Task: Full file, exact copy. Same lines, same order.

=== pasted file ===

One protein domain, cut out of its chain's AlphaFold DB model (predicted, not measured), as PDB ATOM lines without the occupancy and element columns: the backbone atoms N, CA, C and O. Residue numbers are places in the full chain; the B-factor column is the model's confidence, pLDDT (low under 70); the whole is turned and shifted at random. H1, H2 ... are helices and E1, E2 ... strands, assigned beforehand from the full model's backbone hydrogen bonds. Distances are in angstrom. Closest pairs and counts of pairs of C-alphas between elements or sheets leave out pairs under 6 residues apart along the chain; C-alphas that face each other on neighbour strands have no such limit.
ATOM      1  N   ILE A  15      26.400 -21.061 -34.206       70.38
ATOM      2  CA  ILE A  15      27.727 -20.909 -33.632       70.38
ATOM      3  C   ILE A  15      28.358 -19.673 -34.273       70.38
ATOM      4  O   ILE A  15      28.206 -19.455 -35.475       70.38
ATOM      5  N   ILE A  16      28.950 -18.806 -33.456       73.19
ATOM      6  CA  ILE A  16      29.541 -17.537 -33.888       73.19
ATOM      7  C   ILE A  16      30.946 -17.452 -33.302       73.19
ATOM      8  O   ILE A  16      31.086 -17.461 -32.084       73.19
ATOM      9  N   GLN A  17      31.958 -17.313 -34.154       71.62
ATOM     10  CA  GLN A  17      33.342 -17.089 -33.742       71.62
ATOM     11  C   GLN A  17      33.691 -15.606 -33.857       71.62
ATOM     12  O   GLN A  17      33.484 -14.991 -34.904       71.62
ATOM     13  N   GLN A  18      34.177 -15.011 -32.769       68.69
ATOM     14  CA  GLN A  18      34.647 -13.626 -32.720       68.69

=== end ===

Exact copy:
One protein domain, cut out of its chain's AlphaFold DB model (predicted, not measured), as PDB ATOM lines without the occupancy and element columns: the backbone atoms N, CA, C and O. Residue numbers are places in the full chain; the B-factor column is the model's confidence, pLDDT (low under 70); the whole is turned and shifted at random. H1, H2 ... are helices and E1, E2 ... strands, assigned beforehand from the full model's backbone hydrogen bonds. Distances are in angstrom. Closest pairs and counts of pairs of C-alphas between elements or sheets leave out pairs under 6 residues apart along the chain; C-alphas that face each other on neighbour strands have no such limit.
ATOM      1  N   ILE A  15      26.400 -21.061 -34.206       70.38
ATOM      2  CA  ILE A  15      27.727 -20.909 -33.632       70.38
ATOM      3  C   ILE A  15      28.358 -19.673 -34.273       70.38
ATOM      4  O   ILE A  15      28.206 -19.455 -35.475       70.38
ATOM      5  N   ILE A  16      28.950 -18.806 -33.456       73.19
ATOM      6  CA  ILE A  16      29.541 -17.537 -33.888       73.19
ATOM      7  C   ILE A  16      30.946 -17.452 -33.302       73.19
ATOM      8  O   ILE A  16      31.086 -17.461 -32.084       73.19
ATOM      9  N   GLN A  17      31.958 -17.313 -34.154       71.62
ATOM     10  CA  GLN A  17      33.342 -17.089 -33.742       71.62
ATOM     11  C   GLN A  17      33.691 -15.606 -33.857       71.62
ATOM     12  O   GLN A  17      33.484 -14.991 -34.904       71.62
ATOM     13  N   GLN A  18      34.177 -15.011 -32.769       68.69
ATOM     14  CA  GLN A  18      34.647 -13.626 -32.720       68.69